There was significant difference (p=0.001) in SCr fromD0(0.46+-0.166 mg/dl) vs. D3(0.54+-0.35mg/dl) and D7(0.44+-0.22 mg/dl).There was significant difference (p=0.001) in mean levels of serum UA from D0(4.12+-2.40 mg/dl) vs. D3(3.82+-1.73 mg/dl) and D7(3.56+-1.42 mg/dl). Similarly, there was significant difference(p=0.001) in S.P from D0(4.24+-1.34 mg/dl) vs. D3(4.61+-1.76 mg/dl) and D7(4.13+-1.07mg/dl).There was significant difference (0.038) in K from D0(4.10+-0.72 meq/L) to D4 (3.92+-0.55 meq/L) only. There was no significant difference of mean serum Ca from D0 vs. D3 (0.092) and D7 (0.277). Over all, TLS was found in 57 (62.6%) children with ALL either spontaneously or after induction chemotherapy. All patients fulfilled the criteria of LTLS whereas clinical TLS was found in 8 (14. 03%) cases. Though, AKI was found in 11 cases but three did not fulfil TLS criteria. However, cardiac arrhythmias and seizures were not observed in any case.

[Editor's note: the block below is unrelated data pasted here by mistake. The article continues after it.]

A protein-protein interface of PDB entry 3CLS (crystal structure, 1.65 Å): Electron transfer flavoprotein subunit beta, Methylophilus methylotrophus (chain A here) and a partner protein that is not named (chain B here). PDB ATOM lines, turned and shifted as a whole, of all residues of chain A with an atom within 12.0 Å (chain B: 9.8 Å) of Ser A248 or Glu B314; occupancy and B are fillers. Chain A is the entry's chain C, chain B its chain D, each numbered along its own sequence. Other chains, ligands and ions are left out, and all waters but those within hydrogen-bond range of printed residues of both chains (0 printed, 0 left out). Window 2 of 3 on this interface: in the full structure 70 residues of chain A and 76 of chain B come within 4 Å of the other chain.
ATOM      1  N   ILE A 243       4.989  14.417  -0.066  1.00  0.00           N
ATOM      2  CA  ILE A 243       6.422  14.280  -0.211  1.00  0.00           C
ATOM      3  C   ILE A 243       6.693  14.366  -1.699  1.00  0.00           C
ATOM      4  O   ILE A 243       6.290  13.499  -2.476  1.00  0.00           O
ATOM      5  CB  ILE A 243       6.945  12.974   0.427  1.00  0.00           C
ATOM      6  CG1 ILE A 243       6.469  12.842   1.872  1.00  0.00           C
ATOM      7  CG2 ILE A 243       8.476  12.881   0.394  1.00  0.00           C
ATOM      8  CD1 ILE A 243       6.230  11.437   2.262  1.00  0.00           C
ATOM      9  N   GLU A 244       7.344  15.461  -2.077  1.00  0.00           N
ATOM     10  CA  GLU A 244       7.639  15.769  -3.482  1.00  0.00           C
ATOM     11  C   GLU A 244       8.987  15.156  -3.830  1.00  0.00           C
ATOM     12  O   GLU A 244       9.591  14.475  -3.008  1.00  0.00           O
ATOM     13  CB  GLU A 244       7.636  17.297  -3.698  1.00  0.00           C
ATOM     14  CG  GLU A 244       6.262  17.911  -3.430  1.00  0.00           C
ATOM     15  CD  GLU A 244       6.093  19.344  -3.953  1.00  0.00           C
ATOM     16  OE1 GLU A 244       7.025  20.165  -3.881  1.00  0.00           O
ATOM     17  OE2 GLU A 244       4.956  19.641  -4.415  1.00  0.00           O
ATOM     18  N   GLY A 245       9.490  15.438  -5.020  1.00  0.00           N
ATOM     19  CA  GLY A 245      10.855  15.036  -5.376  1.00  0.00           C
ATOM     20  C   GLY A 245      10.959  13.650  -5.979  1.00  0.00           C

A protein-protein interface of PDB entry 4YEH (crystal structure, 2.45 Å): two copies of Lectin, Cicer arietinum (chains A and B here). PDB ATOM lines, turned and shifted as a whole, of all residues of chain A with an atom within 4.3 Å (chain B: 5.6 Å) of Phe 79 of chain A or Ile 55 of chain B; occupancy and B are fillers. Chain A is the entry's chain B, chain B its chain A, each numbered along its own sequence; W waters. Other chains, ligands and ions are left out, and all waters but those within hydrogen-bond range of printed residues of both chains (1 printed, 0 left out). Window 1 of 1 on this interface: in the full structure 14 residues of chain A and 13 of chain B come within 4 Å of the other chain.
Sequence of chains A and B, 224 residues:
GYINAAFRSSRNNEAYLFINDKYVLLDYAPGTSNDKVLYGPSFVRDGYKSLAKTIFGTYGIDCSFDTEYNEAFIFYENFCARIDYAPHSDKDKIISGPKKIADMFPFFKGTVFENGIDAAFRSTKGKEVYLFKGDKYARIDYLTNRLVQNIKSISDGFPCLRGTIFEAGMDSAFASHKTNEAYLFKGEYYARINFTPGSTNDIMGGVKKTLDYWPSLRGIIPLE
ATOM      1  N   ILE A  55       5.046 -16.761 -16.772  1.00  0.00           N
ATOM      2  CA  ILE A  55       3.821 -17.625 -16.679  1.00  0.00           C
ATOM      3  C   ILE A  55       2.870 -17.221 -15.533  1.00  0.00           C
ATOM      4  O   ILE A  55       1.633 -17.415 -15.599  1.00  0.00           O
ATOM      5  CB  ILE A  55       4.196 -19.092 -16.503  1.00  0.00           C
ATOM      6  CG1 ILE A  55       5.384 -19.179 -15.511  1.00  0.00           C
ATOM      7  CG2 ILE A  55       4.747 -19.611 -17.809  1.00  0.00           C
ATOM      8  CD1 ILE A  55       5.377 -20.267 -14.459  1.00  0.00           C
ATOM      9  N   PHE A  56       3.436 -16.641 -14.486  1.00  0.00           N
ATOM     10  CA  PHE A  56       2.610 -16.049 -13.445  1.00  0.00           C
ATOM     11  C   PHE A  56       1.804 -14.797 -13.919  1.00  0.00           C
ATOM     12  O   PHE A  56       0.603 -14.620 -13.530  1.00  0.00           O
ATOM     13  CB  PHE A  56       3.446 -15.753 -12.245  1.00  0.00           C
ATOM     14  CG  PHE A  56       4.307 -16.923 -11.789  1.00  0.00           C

Comparative frequency of biochemical and renal abnormalities are shown in Fig-1. Which shows that hyperuricemia and hyperphosphatemia were the most common abnormalities in both LTLS and CTLS and found in 82.4%vs 87.5% and 73.6% vs 87.5% respectively. Hyperkalemia and hypocalcemia were the least common abnormalities. All CTLS had AKI. Among patients with LTLS, 42 had two biochemical abnormalities, eight (14%) had three and two had four as defined by Cairo-Bishop criteria of LTS.

DISCUSSION

TLS occurs in 20-40% in hematological malignancies and is a serious problem associated with high morbidity and mortality in children with leukemia and lymphoma. So, it is important to recognize risk factors and to initiate preventive strategies.2-4 In our study, TLS was very common in children with ALL and LTLS was found in 62.6%and CTLS in 14% of cases. The reported prevalence varies across the world and our findings are higher than the reported figures, ranging from 25.5 to 39%.14-17But our findings of TLS in 62.6% of cases are consistent with studies by Kedar A et. al and Darmon et al in which 70% and 63.8% of children with acute leukemia had TLS.15,18 However, high figures in our study may be due to the most common malignant condition associated with very high leukemic burden, hyperleukocytosis.